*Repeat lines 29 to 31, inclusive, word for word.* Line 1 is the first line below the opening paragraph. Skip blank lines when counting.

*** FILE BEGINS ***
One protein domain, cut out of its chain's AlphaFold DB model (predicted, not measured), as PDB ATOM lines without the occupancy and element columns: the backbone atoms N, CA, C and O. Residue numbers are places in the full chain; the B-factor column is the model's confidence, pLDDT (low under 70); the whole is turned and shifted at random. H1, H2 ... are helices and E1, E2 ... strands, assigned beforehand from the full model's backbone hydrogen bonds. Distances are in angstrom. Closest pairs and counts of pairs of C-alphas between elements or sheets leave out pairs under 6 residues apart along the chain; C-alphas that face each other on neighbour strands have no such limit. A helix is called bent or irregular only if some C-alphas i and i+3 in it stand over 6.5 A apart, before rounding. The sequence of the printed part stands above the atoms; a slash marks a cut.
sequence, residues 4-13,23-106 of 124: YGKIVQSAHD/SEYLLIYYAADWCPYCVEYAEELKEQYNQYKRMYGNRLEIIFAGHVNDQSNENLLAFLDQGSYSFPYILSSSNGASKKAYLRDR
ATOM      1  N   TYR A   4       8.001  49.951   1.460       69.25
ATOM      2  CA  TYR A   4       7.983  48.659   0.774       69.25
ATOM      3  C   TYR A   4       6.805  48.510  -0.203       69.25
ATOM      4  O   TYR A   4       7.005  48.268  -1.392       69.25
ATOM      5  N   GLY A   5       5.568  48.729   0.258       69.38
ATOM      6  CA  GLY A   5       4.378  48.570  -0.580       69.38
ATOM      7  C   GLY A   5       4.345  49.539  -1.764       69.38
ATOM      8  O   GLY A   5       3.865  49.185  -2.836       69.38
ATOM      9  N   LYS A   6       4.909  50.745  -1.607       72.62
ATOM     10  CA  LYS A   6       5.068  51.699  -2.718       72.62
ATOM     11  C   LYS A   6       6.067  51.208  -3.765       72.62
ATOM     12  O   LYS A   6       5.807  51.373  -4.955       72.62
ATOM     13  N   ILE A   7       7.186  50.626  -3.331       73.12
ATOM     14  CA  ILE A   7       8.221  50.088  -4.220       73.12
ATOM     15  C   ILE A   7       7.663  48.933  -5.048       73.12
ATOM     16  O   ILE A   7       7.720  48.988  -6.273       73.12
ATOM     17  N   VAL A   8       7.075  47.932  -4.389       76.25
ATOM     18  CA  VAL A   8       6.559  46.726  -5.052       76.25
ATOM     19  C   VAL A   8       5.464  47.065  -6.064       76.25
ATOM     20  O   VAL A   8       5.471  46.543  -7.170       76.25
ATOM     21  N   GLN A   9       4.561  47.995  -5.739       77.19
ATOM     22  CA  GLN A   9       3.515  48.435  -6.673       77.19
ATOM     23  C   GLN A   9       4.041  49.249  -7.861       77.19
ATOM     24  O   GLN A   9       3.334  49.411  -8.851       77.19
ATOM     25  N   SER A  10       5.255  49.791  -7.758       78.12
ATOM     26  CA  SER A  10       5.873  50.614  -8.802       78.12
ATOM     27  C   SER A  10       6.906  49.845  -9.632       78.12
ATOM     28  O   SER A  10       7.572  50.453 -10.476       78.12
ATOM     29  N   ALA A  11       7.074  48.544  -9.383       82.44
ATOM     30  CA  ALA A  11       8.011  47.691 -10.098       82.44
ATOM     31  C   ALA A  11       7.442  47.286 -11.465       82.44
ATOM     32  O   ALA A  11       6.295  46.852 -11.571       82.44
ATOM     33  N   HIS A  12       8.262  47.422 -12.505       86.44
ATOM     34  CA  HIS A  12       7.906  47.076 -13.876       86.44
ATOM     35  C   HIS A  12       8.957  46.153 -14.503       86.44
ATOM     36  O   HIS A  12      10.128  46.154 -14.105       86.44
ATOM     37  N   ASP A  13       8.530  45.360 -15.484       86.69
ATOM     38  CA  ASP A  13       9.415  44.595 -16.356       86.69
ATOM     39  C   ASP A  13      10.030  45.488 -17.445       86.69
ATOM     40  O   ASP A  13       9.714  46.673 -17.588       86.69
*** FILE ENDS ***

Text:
ATOM     28  O   SER A  10       7.572  50.453 -10.476       78.12
ATOM     29  N   ALA A  11       7.074  48.544  -9.383       82.44
ATOM     30  CA  ALA A  11       8.011  47.691 -10.098       82.44